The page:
In the exploration stage, we're starting to see more ore characterization versus in the past. When we used to do the processing, used to find the deposit, it would go to the mill, then it would go to the processing people and then the process would be setup. Now, that integration has moved all the way to the front and we can now assist with technology at the early stage of exploration, so that they can actually get an assessment prior to even thinking of building a mine.
Lesley: The example that comes to my mind is the impact of active clays and just understanding those sorts of issues in advance. You don't necessarily have to solve all the problems at the beginning, but being aware of what challenges you're going to be working with is so helpful for informing [decisions] and can help maybe lead you to do some progressive research and progressive technological developments and reclamation testwork as you move through your mining cycle, rather than waiting until production is nearly complete to start tackling those issues.
Ian: Good point, Lesley. We're seeing that more and more on the mining side where they're setting themselves up for mine closure right at the start and they're closing as they go, which is really important.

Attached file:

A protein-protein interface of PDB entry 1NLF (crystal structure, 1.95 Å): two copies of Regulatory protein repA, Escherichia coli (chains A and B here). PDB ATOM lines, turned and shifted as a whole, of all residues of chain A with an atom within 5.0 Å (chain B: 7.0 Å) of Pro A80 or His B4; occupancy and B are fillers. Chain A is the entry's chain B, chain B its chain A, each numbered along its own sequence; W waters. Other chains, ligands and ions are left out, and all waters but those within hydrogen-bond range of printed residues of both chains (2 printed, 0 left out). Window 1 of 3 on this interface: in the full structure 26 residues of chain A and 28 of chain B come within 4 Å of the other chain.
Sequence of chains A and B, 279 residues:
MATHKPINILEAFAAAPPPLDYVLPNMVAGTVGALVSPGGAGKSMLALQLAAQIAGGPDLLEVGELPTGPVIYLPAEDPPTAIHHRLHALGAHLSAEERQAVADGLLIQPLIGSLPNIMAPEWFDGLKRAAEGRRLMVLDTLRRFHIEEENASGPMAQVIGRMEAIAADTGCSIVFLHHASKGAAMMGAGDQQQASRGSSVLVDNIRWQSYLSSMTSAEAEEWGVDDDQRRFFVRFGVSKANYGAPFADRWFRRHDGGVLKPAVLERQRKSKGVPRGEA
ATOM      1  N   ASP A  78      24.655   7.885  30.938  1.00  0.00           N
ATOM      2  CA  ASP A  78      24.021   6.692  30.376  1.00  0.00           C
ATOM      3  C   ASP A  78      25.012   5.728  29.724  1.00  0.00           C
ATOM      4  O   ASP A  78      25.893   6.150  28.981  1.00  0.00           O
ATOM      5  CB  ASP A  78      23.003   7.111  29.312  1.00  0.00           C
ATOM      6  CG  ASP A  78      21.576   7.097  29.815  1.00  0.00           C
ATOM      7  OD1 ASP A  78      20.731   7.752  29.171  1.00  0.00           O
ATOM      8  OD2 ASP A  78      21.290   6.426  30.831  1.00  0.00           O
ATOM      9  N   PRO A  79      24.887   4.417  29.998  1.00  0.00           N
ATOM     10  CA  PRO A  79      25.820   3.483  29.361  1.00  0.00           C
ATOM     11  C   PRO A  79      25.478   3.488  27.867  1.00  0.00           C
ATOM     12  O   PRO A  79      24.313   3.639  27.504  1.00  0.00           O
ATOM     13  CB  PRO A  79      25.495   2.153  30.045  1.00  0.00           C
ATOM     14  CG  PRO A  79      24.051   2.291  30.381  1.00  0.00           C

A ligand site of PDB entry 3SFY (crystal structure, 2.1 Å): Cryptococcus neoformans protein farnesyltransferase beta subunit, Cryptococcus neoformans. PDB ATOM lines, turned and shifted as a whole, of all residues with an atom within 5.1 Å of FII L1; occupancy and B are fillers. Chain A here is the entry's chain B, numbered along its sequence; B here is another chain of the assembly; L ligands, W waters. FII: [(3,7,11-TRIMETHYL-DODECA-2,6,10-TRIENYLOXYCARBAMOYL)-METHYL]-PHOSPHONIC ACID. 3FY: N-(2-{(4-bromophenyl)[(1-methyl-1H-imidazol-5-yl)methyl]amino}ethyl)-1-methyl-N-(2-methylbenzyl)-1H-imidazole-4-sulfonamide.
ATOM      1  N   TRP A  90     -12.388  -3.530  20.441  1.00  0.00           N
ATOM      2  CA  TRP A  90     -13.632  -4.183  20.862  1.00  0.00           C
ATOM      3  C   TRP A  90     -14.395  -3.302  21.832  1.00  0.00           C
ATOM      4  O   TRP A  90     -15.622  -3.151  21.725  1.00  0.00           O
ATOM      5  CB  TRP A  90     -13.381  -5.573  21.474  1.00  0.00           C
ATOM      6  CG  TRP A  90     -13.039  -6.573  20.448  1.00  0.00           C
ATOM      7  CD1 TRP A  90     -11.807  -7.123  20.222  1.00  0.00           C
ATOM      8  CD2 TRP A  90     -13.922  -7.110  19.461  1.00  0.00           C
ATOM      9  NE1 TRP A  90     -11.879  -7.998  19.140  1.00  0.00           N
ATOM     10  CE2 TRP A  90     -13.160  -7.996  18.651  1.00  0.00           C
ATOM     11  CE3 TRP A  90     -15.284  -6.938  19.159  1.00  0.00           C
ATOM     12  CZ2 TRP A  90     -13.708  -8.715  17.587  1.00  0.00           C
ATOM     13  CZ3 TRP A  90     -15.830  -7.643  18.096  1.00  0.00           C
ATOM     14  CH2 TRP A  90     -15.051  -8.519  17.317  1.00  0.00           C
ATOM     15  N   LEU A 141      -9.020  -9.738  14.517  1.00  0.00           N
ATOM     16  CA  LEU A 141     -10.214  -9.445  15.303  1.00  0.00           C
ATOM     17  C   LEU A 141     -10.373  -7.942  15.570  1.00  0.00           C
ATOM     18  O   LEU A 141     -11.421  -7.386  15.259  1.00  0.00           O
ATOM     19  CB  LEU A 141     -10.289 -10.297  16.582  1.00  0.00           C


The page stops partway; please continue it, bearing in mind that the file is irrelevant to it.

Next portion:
Lucinda: On the role of technology, Ian, and also the issue of data that you mentioned, what about drones and monitoring tailings, their size and stability? I know that we use drones, too, in our cleanups. Are we using these technologies adequately and is the reporting on the captured data currently a problem? What are your thoughts on how to get data and how is data going to help us resolve some legacy issues?
Ian: When we first started, some of our legacy sites didn't have a lot of data. Our data in essence was in various forms all over the place, like mismatched socks in different drawers. So, we looked at overall data management. We set up a system, a database or repository, where we put everything in like our geomatic data, chemical data and radiological data for our sites. Then we make querying tools and bring multi-variate comparison and modelling out of that.
I would suggest, at least from data application on some of our sites, that was probably our greatest win, being able to have a consistent way of collecting data, whether it's drones, taking notebooks and putting it into one repository for all data associated with the sites, and then being able to take that data out and using it meaningfully; not only from a regulatory standpoint, but for modelling and for recordkeeping. So data plays a large role, including the approach and management of it, on our legacy sites.
Lucinda: Do we have the technology to eliminate tailings? A way of thinking about it is not eliminating tailings but turning them into a product.